A 2004 report by the US Dept. of Education testifies that “nearly 9.6% of [public school] students are targets of educator sexual misconduct sometime during their school career” (Shakeshaft). Dr. Charol Shakeshaft would later go on to state, “[T]hink the Catholic Church has a problem? The physical sexual abuse of students in schools is likely more than 100 times the abuse by priests.” This was noted in a moving column written by Tom Hoopes which was shared by CBS news.
But enough about parents and schools right now. Let’s talk about the Church, the abuses, whether this is an ongoing crisis, and what is being done about it.
According to the studies that have been conducted, there was a sudden surge of sexual abuse by Catholic clergy between the 1960’s and 1980’s, and most of that prior to the 1980’s. A broader look estimates that 4% of Priests, from 1950 – 2002, have been accused of abuse. To compound this crisis, many cases were not being reported. It was in 2002 that a case finally came to light in Boston, and the media spotlighted it in a way that gave voice to all the victims who had not seen justice. The story became front page news, and reports from other victims started to surface. It was now clear to the Church that things had been swept under some rugs, and cases were uncovered that had been improperly dealt with, where abusers went unpunished.
The Archdiocese of Boston later credited the media for their work in bringing the crisis to light. “The media helped make our Church safer for children by raising up the issue of clergy sexual abuse and forcing us to deal with it.” Cardinal O’Malley continued, “All of us who hold the protection of children as the highest priority are indebted to the media’s advocacy on this issue.” (Archdiocese of Boston, “Ten Years Later”)
But what led to the abuses in the first place, and why the surge of abuses in that time frame?
There are several factors that all contributed. First of all, seminarians were not being screened as well as we now know they should have been, and they were entering seminary at younger ages. Worse than this, however, was the failure on the part of Bishops to act. Many of them were not aware of the scope of the problem. Those that did act simply followed the then-prevailing view that sex offenders could be rehabilitated. Obviously that was not the case, and we now know it. To complicate the matter further was the prevailing mentality that the Church should be “loving” instead of bound up in “rules”. While Canon Law required investigation, and expulsion of priests found guilty, the “love” mentality prevailed, and some in the Church all but forgot that punishment is more loving in the long-run.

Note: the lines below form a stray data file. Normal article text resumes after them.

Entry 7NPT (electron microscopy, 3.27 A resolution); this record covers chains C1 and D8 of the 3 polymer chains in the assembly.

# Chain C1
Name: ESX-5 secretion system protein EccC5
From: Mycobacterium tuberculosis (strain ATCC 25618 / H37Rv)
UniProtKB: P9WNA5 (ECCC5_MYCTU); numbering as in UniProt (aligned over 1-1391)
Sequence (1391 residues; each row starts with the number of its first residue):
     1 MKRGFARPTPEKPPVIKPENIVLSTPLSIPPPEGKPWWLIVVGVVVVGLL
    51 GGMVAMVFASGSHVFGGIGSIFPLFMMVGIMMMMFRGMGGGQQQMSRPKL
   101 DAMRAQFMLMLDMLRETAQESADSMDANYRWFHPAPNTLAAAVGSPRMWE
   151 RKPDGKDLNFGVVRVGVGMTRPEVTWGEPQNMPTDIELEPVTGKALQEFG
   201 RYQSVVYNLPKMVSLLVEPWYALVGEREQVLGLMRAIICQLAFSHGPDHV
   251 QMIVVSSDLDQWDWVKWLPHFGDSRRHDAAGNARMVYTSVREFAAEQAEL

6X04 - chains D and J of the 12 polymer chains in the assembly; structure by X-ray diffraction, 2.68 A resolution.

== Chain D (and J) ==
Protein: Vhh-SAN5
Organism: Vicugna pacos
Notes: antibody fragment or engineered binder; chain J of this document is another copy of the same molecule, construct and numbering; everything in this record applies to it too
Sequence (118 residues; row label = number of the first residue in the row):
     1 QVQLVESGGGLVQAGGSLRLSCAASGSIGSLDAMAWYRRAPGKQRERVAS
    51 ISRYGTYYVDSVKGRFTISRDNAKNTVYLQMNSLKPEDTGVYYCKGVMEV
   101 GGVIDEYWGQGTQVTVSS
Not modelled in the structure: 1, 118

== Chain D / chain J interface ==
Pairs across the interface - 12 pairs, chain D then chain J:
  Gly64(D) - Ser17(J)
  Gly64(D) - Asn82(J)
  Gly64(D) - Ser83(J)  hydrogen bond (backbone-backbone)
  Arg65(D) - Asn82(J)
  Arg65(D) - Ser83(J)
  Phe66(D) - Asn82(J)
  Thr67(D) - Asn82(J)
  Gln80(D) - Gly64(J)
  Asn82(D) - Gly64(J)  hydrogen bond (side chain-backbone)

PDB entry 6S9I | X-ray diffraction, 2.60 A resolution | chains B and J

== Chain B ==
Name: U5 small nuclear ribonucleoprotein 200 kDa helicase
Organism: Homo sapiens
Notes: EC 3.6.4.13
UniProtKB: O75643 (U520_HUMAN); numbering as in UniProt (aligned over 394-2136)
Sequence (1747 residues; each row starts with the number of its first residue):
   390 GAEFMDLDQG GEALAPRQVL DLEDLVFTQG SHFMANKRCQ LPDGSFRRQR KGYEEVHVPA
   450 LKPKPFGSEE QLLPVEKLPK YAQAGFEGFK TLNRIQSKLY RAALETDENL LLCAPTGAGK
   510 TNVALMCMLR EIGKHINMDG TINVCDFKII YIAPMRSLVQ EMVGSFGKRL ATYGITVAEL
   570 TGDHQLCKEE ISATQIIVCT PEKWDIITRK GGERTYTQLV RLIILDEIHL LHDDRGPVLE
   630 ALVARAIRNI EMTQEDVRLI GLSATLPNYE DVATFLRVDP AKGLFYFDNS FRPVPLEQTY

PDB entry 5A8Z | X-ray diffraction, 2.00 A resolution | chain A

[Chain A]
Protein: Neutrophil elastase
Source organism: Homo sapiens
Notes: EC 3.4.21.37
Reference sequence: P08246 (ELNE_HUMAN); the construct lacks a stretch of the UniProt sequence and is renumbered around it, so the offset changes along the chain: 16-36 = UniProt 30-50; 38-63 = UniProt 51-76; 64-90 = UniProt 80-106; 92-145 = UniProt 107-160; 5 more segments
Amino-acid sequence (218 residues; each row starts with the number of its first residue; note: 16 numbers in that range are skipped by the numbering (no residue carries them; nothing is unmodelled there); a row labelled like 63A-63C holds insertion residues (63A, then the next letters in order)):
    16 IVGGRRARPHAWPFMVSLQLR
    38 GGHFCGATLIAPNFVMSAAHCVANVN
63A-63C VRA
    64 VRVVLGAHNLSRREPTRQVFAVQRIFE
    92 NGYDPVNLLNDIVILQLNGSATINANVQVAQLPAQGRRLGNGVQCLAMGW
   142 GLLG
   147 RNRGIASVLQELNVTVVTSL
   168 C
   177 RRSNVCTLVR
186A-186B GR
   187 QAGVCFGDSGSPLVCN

Austen Ivereigh, in a book published by Our Sunday Visitor, provided a quote by Dr. Thomas Plante that sheds some light for us:
“Thirty years ago, most priests entered seminary during high school, did not participate in a comprehensive psychological evaluation prior to admission, and had no training in sexuality, maintaining professional boundaries, and impulse control.” Plante continues, “Today, most applicants to the priesthood are much older…They have often had satisfying and appropriate intimate relationships before entering the seminary. They have completed a psychological evaluation that specifically examines risk factors for sexual problems. They now get good training in sexuality and issues related to managing sexual impulses. It is not surprising that the majority of the sex-offending priests that we hear about in the press are older”. (Plante, “A Perspective on Clergy Sexual Abuse”)
Ivereigh went to great lengths to provide quotes regarding the crisis from Bishops of the Church. I’ll cite three of those here:
The following is from the full body of US Bishops in June 2011:
“Since 2002, the Church in the United States has experienced a crisis without precedent in our times. The sexual abuse of children and young people by some deacons, priests, and bishops, and the ways in which these crimes and sins were addressed, have caused enormous pain, anger, and confusion. AS bishops, we have acknowledged our mistakes and our roles in that suffering, and we apologize and take responsibility again for too often failing victims and the Catholic people in the past. From the depths of our hearts, we bishops express great sorrow and profound regret for what the Catholic people have endured.”